the speaker above me clicked on.
“ladies and gentlemen, we have started our descent towards
Khartoum. we ask you to ensure that your seats and table trays
are returned to their upright position and that your luggage is stowed
in the overhead bins or safely under the seat in front of you.
the weather in Khartoum is …um…blowing sand. the
temperature is 32 degrees celcius. Local time is 150 am.”
I am once again in the land of blowing sand. I am sitting in the
msf office, five minutes away from the guest house where I stay, just
past the garbage mound, and down the road. there is a small
desk near the entrance. it is surrounded by boxes of drugs and
equipment destined for the field, but there is just room enough for
me. I can hear the squeal of the HF radio as it picks up signals
from abyei or darfur. I wonder what they are saying.
addis ababa is behind me. it was, as I hoped, a welcome
respite. I spent a week learning about tuberculosis from some of
the most experienced people in the world and sitting beside colleagues
from all over the world. some, like me, were visiting from the
field. others were waiting for missions, or on their way
home. each had their own story and their own reasons why it met
ours at this point in it.
on our last night in addis, some of us went dancing. there were
about ten of us who became fast friends. we shared a
similar enthusiasm for what we were learning about TB, but also about
what there was to learn about addis. after the long days, we
discovered Yemeni restaurants, king meliniks old castle, got lost in
africa’s biggest market, found traditional music, and little holes in
the wall just down the road. we were dubbed “the addis ababa
the last thing we found was the dancefloor late on Saturday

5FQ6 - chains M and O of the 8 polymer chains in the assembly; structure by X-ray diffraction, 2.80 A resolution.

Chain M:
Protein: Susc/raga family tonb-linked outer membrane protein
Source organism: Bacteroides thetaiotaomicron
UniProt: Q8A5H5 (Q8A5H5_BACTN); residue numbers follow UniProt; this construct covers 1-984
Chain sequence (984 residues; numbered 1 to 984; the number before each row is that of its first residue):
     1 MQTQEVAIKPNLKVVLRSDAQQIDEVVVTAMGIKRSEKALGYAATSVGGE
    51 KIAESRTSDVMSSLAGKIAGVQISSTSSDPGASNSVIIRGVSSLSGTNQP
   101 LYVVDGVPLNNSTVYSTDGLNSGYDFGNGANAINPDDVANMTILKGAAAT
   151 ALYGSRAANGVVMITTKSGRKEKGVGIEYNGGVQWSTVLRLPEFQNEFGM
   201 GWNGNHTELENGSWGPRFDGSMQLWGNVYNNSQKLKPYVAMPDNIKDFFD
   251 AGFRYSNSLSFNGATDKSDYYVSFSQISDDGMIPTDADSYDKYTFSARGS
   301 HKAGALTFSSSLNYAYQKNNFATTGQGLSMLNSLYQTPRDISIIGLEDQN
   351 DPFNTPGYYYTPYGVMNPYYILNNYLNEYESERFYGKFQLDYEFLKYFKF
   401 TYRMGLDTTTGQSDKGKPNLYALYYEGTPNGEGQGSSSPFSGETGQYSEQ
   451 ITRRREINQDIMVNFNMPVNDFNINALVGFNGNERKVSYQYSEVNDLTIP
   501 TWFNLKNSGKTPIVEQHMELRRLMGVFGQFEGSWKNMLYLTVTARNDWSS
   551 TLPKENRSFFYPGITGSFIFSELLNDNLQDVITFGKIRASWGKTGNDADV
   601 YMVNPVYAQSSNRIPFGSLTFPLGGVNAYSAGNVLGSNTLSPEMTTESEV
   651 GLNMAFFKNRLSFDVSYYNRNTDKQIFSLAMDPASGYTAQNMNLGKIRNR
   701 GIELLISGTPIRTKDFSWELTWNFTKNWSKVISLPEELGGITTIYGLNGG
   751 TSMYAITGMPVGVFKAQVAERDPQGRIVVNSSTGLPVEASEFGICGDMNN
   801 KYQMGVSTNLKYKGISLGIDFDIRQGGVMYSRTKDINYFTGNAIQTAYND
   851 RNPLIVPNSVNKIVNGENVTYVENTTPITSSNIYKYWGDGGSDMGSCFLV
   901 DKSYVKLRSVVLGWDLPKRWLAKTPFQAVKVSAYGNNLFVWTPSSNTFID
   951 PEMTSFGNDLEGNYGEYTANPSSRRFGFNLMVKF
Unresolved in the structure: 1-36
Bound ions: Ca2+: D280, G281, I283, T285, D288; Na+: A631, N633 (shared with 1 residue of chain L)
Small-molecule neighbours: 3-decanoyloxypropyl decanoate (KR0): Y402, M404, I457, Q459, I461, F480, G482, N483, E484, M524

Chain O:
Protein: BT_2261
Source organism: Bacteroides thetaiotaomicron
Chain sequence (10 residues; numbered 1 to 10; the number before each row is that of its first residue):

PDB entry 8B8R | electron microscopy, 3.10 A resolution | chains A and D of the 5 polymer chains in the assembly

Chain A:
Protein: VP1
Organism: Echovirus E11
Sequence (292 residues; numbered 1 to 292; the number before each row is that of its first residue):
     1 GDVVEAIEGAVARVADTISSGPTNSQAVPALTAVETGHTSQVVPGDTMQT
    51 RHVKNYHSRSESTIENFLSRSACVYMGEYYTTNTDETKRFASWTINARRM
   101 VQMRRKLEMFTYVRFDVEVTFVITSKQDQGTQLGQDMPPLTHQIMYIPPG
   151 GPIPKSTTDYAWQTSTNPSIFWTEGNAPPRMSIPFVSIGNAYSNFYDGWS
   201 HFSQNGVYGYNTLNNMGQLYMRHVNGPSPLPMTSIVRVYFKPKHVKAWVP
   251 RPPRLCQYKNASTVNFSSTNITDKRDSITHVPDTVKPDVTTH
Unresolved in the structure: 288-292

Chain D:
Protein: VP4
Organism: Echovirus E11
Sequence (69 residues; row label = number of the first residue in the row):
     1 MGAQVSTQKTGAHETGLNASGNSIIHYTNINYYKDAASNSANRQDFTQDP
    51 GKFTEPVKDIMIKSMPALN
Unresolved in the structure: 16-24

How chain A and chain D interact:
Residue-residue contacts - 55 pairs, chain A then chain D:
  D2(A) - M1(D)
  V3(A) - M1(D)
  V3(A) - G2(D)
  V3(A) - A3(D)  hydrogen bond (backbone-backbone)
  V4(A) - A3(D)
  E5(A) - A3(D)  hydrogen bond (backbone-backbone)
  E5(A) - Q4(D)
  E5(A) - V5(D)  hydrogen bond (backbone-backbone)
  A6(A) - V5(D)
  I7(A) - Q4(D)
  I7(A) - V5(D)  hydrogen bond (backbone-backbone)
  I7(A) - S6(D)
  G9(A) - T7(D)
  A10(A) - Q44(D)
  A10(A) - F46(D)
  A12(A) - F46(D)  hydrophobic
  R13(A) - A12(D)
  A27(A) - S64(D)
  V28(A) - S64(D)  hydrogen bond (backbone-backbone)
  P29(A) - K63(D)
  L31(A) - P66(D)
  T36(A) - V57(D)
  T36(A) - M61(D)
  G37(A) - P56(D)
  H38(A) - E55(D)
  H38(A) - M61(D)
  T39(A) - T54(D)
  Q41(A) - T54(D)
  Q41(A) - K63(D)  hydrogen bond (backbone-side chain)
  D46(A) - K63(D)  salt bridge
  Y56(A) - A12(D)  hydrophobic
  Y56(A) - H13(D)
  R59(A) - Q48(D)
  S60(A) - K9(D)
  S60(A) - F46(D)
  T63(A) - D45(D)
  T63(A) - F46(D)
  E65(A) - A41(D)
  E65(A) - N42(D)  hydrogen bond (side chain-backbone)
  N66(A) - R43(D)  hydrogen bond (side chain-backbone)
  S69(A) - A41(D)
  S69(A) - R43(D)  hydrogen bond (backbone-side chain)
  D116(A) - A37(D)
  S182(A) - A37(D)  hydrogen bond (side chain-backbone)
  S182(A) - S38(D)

night. I was surrounded by people I had come to know, respect,
and like. every hour our number would dwindle as someone left for
the hotel to pack for rural Ethiopia, or Mozambique, or
Geneva. I was talking with my friend, maria, an
Argentinean doctor who had last seen me throwing my backpack on top of
a crowded bus in Zimbabwe the day I finished with msf last time.
she said she often wondered what happened to me.
“james, answer me something. this life, where you get to meet
people and know them, and become friends, and then in a few days or a
few weeks, either they leave or you do…we say ‘well, that’s msf’, but I
don’t know. is it worth it?”
I am not sure. I think so. maybe having your heart broken a little bit like that is what keeps it open.
now maria is back in Buenos aires. mohammed ali (the great) is in
mozambique. Anthony in Uganda. all blown like sand.
I am looking at the departure and arrivals board. on it names,
destinations, and dates are scrawled in felt pen. mine is
James KRT ? AB 28/03/07
but there are others. my field coordinator is returning to
Khartoum on the day I arrive in abyei. she is exhausted and
needs a break from the field. on the same plane is the other
abyei MD, ali. who is also taking a break. when I left from
abyei, I shared the plane with one of the two Sudanese medical
technicians that work in the hospital and who, with ali and me, make up
our four person medical team. I learned today she is not
returning to the project. the doctor who I replaced left after three
my field coordinator is leaving in two weeks, and there may be someone
to relieve her. our logistician is leaving at the same time, but
as of yet, there is noone to take his place. in Khartoum, there
are similar problems. we have been without a medical coordinator
for several weeks. I saw our logistical coordinator in Ethiopia
and he told me he resigned. our head of mission wants to be gone
by the middle of april. no news on their replacements.
I mentioned earlier that the mission in sudan is the most expensive in
the world, for both the UN and for MSF. talking with my colleague
about their different projects and countries, it seems that it is also
one of the most difficult. the departures board
speaks to this truth.
I hope for the people of abyei and darfur that we find a way to work as
long as possible in the country. i will contribute as much
resolve as I can. i think i will need it all.
I will send word from abyei. love the spring for me.
p.s. for each of you that posts comments, my gratitude. I get
them forwarded to me by msf every now and again, and they are a source
of comfort. thank you for them.